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Electoral ergonomics: three empirical examples of the interface between electoral psychology and design

Bruter, Michael (2019) Electoral ergonomics: three empirical examples of the interface between electoral psychology and design. Societies, 9 (4). ISSN 2075-4698

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Identification Number: 10.3390/soc9040082

Abstract

Electoral ergonomics pertains to the interface between electoral psychology and electoral design. It moves beyond traditional models of electoral organisation that often focus on mechanical effects or changes to who actually votes to investigate the ways in which different forms of electoral organisation will switch on and off various electoral psychology buttons (in terms of personality, memory, emotions and identity) so that the very same person’s electoral experience, thinking process, and ultimately electoral behaviour will change based on the design of electoral processes. This article illustrated this phenomenon based on two case studies, one which showed that young people seemed more likely to vote for radical right parties if they voted postally than in person at the polling station based on panel study evidence from the UK, and another which showed that the time citizens deliberate about their vote varied from 1 to 3 depending on whether they were asked to vote using materialised or dematerialised mono-papers or poly-paper ballots. The article suggested that electoral ergonomics, as the interface between electoral psychology and election design, exceeded the sum of its parts.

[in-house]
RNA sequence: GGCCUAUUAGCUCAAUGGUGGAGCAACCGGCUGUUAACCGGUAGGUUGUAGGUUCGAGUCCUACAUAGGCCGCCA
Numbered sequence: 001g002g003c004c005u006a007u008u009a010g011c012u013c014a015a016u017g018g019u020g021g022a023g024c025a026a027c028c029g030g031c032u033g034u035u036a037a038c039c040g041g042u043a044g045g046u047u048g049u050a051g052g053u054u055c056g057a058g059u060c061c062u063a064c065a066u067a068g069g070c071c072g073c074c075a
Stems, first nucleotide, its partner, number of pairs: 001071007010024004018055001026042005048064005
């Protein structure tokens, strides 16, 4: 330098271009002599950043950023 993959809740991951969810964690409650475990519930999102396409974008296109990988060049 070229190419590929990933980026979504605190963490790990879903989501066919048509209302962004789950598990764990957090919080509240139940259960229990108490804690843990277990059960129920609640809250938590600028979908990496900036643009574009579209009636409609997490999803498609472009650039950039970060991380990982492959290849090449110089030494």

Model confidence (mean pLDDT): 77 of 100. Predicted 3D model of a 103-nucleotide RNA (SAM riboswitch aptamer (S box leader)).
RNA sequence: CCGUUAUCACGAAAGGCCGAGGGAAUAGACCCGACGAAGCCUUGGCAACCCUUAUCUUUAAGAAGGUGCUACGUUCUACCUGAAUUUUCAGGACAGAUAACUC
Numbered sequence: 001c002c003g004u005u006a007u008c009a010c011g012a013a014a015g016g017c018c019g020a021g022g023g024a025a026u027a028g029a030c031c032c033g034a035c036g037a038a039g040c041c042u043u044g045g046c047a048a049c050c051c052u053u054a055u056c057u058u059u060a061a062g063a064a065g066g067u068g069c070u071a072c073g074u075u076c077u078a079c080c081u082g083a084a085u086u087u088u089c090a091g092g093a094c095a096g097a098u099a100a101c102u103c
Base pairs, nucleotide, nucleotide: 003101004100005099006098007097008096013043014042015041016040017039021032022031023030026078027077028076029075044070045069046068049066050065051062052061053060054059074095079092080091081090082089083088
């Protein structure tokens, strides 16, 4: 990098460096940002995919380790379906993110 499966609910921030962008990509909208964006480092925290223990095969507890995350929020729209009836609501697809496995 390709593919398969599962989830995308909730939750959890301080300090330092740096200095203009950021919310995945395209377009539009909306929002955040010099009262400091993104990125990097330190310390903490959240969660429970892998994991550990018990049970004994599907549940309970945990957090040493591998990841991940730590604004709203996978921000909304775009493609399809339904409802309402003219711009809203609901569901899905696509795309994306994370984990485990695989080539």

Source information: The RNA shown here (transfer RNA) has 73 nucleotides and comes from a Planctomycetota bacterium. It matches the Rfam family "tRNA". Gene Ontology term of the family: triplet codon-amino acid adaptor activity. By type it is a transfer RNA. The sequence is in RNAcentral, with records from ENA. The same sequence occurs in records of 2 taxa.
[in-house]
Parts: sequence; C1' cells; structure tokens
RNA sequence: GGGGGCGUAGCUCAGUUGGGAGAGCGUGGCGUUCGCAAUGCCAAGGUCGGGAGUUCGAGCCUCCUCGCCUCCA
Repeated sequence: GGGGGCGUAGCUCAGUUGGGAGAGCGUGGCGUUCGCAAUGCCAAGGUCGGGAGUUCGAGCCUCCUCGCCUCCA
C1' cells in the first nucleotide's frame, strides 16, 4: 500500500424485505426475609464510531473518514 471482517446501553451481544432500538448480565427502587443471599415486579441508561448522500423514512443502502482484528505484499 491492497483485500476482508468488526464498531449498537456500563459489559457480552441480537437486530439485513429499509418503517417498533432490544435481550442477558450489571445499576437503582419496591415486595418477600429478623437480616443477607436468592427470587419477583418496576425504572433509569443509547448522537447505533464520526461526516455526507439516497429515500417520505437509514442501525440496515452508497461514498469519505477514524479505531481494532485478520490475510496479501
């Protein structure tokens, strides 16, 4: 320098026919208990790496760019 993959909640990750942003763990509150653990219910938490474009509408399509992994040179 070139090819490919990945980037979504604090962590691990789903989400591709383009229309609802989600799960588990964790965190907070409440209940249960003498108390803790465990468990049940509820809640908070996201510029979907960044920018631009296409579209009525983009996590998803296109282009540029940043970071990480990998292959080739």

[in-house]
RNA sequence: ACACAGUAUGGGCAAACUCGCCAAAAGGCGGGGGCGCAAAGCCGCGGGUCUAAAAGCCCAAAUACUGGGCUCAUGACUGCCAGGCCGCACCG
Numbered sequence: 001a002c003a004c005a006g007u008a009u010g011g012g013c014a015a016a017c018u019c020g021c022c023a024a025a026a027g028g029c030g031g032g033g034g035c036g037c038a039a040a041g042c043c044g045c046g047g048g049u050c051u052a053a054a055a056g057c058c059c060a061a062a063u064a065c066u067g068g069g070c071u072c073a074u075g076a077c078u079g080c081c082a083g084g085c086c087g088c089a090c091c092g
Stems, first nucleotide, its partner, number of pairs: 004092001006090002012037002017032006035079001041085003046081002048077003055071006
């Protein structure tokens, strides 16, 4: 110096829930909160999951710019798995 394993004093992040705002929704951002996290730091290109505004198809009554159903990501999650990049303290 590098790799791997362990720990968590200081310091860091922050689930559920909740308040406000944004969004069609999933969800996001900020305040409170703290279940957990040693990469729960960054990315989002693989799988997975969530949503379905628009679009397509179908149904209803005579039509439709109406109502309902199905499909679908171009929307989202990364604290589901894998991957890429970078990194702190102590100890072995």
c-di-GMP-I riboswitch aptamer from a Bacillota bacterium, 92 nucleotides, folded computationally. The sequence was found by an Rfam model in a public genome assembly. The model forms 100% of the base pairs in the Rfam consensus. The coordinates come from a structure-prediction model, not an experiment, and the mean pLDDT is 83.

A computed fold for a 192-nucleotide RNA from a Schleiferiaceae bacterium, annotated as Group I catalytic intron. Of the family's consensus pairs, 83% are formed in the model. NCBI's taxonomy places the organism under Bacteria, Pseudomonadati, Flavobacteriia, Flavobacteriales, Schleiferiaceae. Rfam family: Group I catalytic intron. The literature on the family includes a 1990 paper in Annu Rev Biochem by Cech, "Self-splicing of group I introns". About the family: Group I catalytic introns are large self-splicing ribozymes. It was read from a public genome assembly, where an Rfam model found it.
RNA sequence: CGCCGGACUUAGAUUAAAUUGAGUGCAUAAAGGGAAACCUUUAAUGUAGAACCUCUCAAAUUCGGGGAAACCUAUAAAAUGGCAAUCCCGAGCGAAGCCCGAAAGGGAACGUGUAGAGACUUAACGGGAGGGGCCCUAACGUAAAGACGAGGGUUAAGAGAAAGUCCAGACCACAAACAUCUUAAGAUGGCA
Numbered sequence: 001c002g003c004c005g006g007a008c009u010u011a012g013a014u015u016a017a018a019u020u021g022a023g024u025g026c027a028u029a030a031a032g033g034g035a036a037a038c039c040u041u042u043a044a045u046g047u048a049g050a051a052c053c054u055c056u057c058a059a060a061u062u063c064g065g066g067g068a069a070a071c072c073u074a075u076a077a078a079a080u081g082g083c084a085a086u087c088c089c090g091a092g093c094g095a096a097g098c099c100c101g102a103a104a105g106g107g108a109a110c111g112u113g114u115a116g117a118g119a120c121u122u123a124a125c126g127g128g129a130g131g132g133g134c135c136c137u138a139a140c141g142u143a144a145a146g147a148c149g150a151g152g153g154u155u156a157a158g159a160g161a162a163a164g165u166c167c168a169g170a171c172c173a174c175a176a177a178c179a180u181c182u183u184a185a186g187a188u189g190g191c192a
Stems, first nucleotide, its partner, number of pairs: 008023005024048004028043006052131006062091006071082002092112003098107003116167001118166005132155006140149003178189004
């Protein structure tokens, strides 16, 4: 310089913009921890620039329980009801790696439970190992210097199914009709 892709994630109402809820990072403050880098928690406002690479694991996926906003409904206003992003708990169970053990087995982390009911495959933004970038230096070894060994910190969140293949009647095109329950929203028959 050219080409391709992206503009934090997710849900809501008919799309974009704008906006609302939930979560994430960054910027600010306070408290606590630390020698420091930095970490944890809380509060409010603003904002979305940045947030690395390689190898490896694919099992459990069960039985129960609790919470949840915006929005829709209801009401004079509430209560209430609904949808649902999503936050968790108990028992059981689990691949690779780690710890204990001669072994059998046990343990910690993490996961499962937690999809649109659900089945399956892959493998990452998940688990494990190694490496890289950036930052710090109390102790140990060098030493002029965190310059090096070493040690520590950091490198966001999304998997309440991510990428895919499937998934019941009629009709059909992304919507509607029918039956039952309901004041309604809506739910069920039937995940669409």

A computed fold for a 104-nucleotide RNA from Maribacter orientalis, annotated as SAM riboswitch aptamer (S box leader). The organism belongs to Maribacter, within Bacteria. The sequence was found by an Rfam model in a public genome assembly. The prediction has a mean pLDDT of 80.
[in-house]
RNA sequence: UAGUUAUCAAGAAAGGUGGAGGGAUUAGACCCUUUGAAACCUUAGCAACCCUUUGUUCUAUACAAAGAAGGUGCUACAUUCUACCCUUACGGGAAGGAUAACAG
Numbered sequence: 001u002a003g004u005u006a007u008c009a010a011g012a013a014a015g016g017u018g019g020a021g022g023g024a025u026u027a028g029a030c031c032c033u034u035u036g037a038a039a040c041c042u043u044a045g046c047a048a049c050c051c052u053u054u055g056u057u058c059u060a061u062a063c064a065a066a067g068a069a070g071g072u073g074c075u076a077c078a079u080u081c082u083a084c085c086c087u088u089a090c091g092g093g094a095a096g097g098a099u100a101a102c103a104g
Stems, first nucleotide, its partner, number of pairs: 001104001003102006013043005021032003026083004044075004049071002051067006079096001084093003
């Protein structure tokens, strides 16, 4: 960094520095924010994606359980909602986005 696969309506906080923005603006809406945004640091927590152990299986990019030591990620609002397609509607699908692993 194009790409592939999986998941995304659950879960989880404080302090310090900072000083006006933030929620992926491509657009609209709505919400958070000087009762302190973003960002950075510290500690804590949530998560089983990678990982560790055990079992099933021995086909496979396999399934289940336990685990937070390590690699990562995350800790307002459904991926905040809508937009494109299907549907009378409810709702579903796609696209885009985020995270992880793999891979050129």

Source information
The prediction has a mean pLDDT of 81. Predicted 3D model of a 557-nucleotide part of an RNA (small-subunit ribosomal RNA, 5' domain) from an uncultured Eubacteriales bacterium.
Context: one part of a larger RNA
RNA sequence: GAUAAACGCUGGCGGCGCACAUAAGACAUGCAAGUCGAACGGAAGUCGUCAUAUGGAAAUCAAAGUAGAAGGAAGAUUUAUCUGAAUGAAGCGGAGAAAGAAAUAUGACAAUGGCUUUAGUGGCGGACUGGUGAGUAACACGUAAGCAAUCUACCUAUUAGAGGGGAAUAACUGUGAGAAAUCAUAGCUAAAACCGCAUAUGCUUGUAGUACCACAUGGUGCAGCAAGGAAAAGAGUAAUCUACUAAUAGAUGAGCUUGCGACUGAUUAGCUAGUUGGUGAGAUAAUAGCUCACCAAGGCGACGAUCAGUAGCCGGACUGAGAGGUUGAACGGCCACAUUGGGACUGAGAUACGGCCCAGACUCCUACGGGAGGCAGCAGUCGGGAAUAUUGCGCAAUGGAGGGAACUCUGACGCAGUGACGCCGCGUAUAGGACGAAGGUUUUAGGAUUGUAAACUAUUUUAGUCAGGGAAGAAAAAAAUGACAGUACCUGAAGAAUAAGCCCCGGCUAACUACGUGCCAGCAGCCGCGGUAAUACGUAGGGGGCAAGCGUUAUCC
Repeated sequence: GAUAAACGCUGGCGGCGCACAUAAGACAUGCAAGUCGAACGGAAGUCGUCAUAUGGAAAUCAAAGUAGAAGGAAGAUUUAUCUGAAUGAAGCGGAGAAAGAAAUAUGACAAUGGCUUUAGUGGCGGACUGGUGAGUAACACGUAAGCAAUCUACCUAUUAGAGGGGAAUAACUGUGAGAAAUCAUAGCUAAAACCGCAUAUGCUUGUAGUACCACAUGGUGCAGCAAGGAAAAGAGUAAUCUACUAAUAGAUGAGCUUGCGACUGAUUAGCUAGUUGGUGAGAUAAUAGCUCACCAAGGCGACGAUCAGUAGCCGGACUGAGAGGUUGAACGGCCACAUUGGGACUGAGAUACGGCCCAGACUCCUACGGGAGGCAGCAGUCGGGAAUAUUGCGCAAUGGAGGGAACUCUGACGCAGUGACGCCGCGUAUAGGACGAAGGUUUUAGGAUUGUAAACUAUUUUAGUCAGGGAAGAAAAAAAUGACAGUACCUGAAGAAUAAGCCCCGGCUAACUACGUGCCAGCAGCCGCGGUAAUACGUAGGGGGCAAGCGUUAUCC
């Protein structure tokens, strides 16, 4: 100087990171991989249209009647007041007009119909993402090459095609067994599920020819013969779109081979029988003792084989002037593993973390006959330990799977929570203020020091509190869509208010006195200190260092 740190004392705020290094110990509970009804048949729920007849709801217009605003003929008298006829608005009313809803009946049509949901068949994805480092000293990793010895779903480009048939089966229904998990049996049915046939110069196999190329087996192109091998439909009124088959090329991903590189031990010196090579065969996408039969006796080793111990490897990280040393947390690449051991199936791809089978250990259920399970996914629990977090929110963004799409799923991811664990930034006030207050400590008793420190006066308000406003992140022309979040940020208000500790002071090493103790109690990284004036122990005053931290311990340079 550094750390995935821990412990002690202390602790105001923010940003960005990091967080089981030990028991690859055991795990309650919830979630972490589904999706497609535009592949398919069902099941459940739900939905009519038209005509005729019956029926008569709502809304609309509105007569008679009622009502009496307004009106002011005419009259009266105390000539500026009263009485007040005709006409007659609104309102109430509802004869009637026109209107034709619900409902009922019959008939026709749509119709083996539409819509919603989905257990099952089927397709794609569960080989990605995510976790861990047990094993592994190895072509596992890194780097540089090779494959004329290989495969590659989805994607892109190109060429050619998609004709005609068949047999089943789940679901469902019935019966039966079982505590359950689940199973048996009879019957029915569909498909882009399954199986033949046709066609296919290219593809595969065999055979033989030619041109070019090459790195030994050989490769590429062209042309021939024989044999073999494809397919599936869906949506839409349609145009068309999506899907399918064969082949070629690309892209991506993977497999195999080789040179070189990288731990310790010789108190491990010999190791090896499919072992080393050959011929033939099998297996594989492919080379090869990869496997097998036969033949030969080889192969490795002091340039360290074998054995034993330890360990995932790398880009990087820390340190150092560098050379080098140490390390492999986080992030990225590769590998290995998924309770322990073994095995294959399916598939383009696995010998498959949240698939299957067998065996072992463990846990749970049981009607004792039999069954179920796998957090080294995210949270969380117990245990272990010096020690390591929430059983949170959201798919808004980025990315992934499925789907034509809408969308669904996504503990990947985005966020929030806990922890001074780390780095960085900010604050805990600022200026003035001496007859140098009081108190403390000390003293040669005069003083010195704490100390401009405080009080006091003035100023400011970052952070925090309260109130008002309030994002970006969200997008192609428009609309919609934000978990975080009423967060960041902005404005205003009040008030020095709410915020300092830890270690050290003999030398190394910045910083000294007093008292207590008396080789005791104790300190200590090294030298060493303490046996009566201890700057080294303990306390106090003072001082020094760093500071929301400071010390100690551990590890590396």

Item Type: Article
Official URL: https://www.mdpi.com/journal/societies
Additional Information: © 2019 The Author
Divisions: Government
Subjects: J Political Science > JA Political science (General)
B Philosophy. Psychology. Religion > BF Psychology
Date Deposited: 06 Jan 2020 13:57
Last Modified: 27 Jul 2020 23:18
URI: http://eprints.lse.ac.uk/id/eprint/102997

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